Get the look – Striped Rooms

Here at The Chromologist, we are big advocates of “the fifth wall” – or ceiling – as a place to include in your decorating plans. It might be the summer influence, but we’re also currently into stripes. Hence we felt thrills when we stumbled accross the work of designers Kim Haddou and Florent Dufourcq and in particular their reading room at Design Parade Toulon, a festival open until 30 September that’s dedicated to interior architecture. 10 young architects were tasked with creating various rooms based on the theme of a holiday home on the Mediterranean coast. Kim and Florent received the Grand Prix Van Clef and Arpels for their reading room, complete with its sunny striped ceiling and it’s got us spiralling into how stripes can be used more broadly to decorate a room. Beginning with their project, below are some tips and ideas we’ve gathered to explore the idea.

Stripes to give the illusion of a wider room

Image by Kim Haddou

Kim Haddou told us, “we decided to focus the project on typical mediterranean materials and architecture to give a really contextualized space. The library which is dug into the wall is an echo to ancient interiors in the mediterranean area. The stripes on the ceiling are evocative of sunshades and parasols that you can find along the French Riviera. We choose this color because we wanted to have a really light and sunny ceiling, which gives a soft and peaceful atmosphere. The room was really narrow, so of course the stripes helped us to give the illusion of a wider space.”

Stripes to make a focal point of windows

Interior design by Carlo Ninchi and Vittorio Locatelli, Oneroom London

Carlo Ninchi and Vittorio Locatelli from Oneroom London, were tasked with creating the interiors for this large apartment in an ancient building in the heart of the Brera district of Milan. Their clients were a couple of art and design collectors and Vittorio says, “You could call it a maximalist interior. Trying to interpret the passion for objects of the owners, we designed this urban flat like a space of composed contradictions, in which the bubbled armchairs of Gaetano Pesce can float on top of an ancient Aubusson carpet next to a rare Sottsass caffee table for Memphis. The walls are  painted with Farrow & Ball colours in a warm grey scale ranging from light cream to dark brown. All the fabrics for sofas, armchairs and curtains are Dedar, the two big carpets are an antique kilim Kirçil and a XVIII Century Aubusson.”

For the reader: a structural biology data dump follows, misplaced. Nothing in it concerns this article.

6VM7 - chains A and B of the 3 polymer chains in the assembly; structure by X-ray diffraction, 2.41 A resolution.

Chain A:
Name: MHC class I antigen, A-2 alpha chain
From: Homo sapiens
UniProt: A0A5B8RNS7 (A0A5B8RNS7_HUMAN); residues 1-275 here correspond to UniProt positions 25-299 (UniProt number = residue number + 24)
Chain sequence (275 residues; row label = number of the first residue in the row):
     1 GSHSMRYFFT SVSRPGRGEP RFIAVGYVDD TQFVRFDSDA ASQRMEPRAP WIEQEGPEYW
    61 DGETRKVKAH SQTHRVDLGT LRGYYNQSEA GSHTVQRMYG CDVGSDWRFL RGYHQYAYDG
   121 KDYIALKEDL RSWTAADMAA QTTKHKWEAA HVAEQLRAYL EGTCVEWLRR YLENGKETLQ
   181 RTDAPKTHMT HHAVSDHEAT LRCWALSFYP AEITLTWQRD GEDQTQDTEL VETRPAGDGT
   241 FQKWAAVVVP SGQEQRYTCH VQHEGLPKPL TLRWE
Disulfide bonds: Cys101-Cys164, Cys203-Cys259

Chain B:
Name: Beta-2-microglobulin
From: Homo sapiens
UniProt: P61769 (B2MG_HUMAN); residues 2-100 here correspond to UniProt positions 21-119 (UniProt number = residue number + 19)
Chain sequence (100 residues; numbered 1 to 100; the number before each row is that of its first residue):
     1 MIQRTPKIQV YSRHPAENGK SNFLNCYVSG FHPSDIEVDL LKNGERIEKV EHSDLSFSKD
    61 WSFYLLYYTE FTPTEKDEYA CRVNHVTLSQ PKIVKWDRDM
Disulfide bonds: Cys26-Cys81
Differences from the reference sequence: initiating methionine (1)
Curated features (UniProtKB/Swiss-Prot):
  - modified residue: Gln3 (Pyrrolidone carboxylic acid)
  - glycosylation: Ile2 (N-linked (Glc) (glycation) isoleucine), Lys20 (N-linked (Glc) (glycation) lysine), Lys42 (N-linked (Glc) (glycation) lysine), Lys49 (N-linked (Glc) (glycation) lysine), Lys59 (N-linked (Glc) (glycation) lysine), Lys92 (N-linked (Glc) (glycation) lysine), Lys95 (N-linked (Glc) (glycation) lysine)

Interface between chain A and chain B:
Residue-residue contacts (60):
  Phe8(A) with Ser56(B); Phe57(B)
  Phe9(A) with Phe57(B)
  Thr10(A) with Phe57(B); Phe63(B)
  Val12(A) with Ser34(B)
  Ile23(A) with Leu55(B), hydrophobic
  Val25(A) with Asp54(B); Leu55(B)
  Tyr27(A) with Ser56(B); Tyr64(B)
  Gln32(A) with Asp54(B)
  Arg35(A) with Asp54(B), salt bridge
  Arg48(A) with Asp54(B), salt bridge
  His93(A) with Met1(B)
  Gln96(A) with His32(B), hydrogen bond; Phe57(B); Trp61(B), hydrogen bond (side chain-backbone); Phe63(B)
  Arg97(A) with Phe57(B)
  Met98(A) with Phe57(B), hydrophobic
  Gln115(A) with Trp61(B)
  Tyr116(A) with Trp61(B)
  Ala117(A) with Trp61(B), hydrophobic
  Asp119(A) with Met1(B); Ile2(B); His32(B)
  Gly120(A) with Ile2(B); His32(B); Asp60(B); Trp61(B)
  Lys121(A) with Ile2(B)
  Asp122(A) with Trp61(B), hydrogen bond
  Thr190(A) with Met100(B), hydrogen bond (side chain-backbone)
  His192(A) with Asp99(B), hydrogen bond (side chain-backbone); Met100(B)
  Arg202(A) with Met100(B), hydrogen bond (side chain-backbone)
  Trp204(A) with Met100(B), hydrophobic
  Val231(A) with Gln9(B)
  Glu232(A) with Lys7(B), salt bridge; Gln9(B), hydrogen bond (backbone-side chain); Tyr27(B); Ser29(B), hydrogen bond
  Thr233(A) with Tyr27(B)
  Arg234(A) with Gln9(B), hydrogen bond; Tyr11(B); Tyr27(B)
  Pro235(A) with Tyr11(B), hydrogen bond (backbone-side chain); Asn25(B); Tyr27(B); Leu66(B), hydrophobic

We say, thick stripes are a great way of adding bold pattern and if you save this sort of print for the windows, then all eyes settle towards them.

Stripes as detail – on furniture and as rugs

Image from Dedar

Italian fabric house Dedar is a mine of inspiration and on today’s theme didn’t disappoint. Regimen fabric in (colour 12) Strawberry Sorbet will turn most sofas, however ordinary, into swans. Try against yellow, green or brown for a dreamy colour combination.

We love the way the below imperfectly striped Labyrinth rug from Heal’s works along with the Dash cushion and Benjamin pendant lights to journey the eye around various rosy accents in this room. The half-height green paint also helps to frame the furniture and adds a very thick stripe effect to the backdrop.

Image from Heal’s

Stripes as the dominant decorating feature on your walls

Image from Farrow & Ball

Very simply, this is about sticking stripes all over your walls. Try one of Farrow & Ball’s wallpapers, such as Block Print Stripe (above and below) if you want a colour combination that the experts have come up with for you. Or if you want to take matters into your own hand, you could contemplate doing your own hand painted stripes in the paint colours of your choosing. See designer Rhonda Drakeford’s fabulously wonky hand drawn black stripes for inspiration.

Image from Farrow & Ball

Stripes on stripes – opposing colours and directions

Image from Farrow & Ball

Farrow & Ball’s Chromatic Stripe wallpaper comes in five different colourways designed, for the adventurous decorator, to mix or match (as seen above). The idea of taking the stripes in different directions adds playfulness to a room design. If working this look across full walls feels too daring, try painting a smaller chair or chest in stripes that run in the opposite direction – either in the same colours…

Image from Farrow & Ball

…or in contrasting shades.

Image from Farrow & Ball

 



Jill Macnair

About

Jill Macnair has worked as an interiors journalist for 13 years, contributing to titles including Elle Decoration, The Sunday Times and The Guardian. She set up cult interiors blog My Friend’s House in 2009 with Ros Anderson and continues to run the forum daily.


The Chromologist 2018 | Farrow & Ball

The Chromologist